The same radiographic views of both forelimbs obtained at the start of the study were obtained on day 200. Each navicular bone was scored,31 and the results were compared with the initial score for the same bone.

Statistical analysis

A repeated-measures model was used, and the effect of treatment over time was assessed. This model was used throughout the study. Different covariance structures were evaluated in the repeated-measures construct to arrive at the models that best fit the data. Values of P < 0.05 were considered significant. All statistical analyses were conducted with statistical software.e The effects of treatment and time were assessed via repeated-measures ANOVA. Results are reported as mean ± SD.

Results

Twelve Quarter Horses (9 geldings, 2 mares, and 1 stallion) met the study criteria. Mean age of the horses on initial evaluation was 10.8 ± 3.8 years, and mean body weight was 524.23 ± 41.22 kg. According to history obtained from the owners, the duration of lameness ranged from 1 month to 4 years. Four of the 12 horses had a previous diagnosis of NS and had undergone treatment. Treatments included NSAIDs, distal interphalangeal joint injections, navicular bursa injections, and therapeutic shoeing. Despite treatment, these horses continued to have performance-limiting lameness. None of these horses had any NSAIDs administered within 1 week before initial examination, and NSAIDs were not administered during the study period. No synovial injections had been performed in these 4 horses within the preceding 6 months. In the remaining 8 horses, NS was newly diagnosed. No adverse reactions to administration of tiludronate were observed in either treatment group. No clinical abnormalities relating to colic or renal disease were observed during the 7-day postadministration monitoring period.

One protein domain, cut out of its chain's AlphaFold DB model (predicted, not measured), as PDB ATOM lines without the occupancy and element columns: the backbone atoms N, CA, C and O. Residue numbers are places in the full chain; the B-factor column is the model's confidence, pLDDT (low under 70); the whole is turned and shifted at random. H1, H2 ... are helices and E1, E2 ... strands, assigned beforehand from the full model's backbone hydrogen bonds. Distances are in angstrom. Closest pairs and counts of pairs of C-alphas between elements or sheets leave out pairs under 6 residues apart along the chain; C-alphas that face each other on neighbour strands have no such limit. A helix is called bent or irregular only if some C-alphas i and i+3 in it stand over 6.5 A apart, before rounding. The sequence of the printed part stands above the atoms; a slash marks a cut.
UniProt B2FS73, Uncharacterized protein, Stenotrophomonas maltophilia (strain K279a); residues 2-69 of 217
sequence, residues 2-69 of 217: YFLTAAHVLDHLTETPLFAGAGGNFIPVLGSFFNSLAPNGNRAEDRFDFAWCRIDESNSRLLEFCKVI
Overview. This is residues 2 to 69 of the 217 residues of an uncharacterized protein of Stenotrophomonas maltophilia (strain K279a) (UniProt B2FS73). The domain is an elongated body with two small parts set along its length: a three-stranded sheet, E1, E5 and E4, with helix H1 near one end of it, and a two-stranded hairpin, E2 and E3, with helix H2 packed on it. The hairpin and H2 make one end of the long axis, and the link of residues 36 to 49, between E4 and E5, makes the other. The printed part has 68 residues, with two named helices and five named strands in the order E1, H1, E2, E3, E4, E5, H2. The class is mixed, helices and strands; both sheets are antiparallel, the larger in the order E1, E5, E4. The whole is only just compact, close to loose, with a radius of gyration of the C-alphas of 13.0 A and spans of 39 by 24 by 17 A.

Radiographic score (scale, 0 to 4) on initial evaluation was 2.33 ± 1.29 for the systemic treatment group and 2.67 ± 0.98 for the IVRLP group. Four horses had equal radiographic scores for the left and right forelimb navicular bones. Five horses had more severe radiographic changes in the right forelimb, and 3 had more severe radiographic changes in the left forelimb. Subjective navicular bone scores did not change over the 200-day study period for 11 of the 12 horses. One horse in the IVRLP group had a combined score of 7 on initial evaluation and 6 on day 200.

Eight horses had a consistently lower mean %BWF recorded for the same forelimb at every time point evaluated. Four horses (2 each in the systemic treatment and IVRLP groups) had a lower mean %BWF that switched between the left and right forelimbs during the study period. Six horses consistently had a higher SLS recorded for the same forelimb at every time point, and for the remaining 6 horses (2 in the systemic treatment group and 4 in the IVRLP group), the same forelimb was not consistently found to have the higher SLS at all study time points. For 11 horses, the same forelimb was identified as the most lame by subjective and objective assessments on day −1; for the remaining horse (in the IVRLP group), subjective and objective evaluations yielded opposite results.